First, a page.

Objectives: Diabetes is a chronic disease where patient's ability for self management is very important. Patients are every day taking decisions how to integrate treatment recommendations into their lives without impacting the quality of life. The aim of this study was to explore participants' perceived barriers to adherence to treatment.

Methods: A qualitative study with five focus groups of patients with Type 2 diabetes and one group of experts on diabetes mellitus was performed in the central area of Slovenia. The transcribed text was independently analysed by principles of grounded theory with codes merging into themes and categories.

Results: Time changes patients' attitudes toward disease. Good education about the disease and their own experience with the disease help patients to adapt to different life situations and to regain control in their life. Family and friends are not always supportive to diabetes treatment. Some patients deny having disease in social encounters because they feel stigmatised. Diabetes also challenges patient's working ability and financial welfare. Patients also emphasise that mutual trust with physician and his true interest in patients' problems is very important for good results of medical care. They refuse universal advice and expect that the doctor helps them to develop self-management skills and coping with the disease. Additional prerequisites for good self management are also adequate organisation of life and adequate personal characteristics of the patients.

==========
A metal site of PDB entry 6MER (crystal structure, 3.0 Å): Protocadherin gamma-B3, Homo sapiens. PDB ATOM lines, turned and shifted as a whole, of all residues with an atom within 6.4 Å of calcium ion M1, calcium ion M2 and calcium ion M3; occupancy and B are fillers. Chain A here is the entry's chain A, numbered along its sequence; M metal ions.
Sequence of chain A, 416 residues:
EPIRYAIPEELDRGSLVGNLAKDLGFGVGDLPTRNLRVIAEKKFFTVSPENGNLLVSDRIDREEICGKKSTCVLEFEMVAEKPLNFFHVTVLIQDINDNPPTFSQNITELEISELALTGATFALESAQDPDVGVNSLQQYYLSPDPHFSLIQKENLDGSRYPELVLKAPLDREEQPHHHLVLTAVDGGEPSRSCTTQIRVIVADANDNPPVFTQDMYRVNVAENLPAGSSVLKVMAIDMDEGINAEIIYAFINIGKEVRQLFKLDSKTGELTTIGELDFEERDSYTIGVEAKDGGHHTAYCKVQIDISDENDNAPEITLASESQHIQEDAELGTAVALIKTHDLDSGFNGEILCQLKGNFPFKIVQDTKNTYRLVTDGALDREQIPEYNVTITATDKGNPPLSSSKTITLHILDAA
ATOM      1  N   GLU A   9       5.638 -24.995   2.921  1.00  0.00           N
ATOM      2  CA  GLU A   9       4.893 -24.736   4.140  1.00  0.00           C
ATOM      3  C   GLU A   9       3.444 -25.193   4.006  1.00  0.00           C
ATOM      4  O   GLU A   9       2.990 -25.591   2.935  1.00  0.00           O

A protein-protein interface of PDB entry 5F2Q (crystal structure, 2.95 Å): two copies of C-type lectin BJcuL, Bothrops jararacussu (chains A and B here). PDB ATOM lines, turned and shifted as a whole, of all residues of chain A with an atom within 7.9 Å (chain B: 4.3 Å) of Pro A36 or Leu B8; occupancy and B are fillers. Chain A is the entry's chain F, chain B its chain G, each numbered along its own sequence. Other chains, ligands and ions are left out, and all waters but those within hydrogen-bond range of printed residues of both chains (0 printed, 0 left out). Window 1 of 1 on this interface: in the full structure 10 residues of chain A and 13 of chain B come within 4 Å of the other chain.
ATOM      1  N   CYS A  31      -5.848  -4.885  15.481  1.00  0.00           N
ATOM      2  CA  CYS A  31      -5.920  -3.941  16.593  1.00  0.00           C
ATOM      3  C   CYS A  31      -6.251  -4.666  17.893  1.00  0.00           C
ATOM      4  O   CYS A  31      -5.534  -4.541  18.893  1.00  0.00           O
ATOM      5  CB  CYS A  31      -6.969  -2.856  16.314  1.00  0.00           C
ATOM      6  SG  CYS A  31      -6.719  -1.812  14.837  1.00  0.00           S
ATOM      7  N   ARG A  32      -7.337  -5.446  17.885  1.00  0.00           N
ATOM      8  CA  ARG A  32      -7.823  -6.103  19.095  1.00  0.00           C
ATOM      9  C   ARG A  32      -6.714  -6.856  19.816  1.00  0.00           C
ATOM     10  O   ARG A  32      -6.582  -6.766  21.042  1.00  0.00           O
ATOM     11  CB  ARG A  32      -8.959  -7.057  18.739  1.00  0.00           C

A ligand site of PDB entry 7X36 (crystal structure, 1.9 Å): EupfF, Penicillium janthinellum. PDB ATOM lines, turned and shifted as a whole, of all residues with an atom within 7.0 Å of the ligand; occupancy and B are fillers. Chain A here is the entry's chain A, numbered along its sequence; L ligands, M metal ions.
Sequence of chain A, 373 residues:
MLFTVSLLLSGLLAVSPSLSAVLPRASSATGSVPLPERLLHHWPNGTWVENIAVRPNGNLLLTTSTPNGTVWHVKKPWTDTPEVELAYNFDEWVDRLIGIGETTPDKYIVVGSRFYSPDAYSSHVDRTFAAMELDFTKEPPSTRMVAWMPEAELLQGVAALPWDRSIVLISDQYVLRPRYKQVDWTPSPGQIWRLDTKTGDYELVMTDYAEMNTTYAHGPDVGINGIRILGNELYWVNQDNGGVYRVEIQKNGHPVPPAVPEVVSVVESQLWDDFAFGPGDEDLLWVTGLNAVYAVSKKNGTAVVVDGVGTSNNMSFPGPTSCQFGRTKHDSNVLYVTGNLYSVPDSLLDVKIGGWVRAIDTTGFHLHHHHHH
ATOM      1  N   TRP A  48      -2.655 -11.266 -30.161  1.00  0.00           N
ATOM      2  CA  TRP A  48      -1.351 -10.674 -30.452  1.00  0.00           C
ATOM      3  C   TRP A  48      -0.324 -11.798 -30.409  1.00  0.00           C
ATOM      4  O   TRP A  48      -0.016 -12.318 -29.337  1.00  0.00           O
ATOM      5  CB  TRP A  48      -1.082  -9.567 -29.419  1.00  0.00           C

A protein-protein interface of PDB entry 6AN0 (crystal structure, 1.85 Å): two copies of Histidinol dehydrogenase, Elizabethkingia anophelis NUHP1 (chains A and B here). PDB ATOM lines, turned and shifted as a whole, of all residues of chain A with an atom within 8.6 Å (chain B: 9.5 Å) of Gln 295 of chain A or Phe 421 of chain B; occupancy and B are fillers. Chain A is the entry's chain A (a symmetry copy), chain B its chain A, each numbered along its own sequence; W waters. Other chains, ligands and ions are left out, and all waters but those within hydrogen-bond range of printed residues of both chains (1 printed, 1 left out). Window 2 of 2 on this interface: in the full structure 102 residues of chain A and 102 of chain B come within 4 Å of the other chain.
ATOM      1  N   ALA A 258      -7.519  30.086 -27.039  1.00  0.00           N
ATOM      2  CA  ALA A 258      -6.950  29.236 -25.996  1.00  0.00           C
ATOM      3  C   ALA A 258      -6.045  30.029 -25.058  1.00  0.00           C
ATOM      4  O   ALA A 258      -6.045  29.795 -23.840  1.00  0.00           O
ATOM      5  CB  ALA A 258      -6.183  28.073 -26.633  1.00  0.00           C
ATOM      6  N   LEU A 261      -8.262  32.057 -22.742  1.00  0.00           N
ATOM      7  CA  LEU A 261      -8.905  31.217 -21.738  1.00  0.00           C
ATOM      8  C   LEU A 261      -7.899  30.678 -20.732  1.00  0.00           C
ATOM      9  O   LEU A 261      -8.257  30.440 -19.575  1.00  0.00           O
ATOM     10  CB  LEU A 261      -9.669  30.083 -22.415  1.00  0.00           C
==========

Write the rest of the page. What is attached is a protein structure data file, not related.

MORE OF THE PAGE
Discussion: This study offers additional insights into patients' views of the barriers to adherence. Patients feel empowered for occasional departure from recommended treatment in some social and life situations. Better medical care could be the result of good balance between social expectations of the patients, treatment and working demands on one side and individualised support of the physician with patients' own capacity to rearrange life on the other side.

Publication timeframe:
4 times per year
Journal Subjects:
Medicine, Clinical Medicine, Hygiene and Environmental Medicine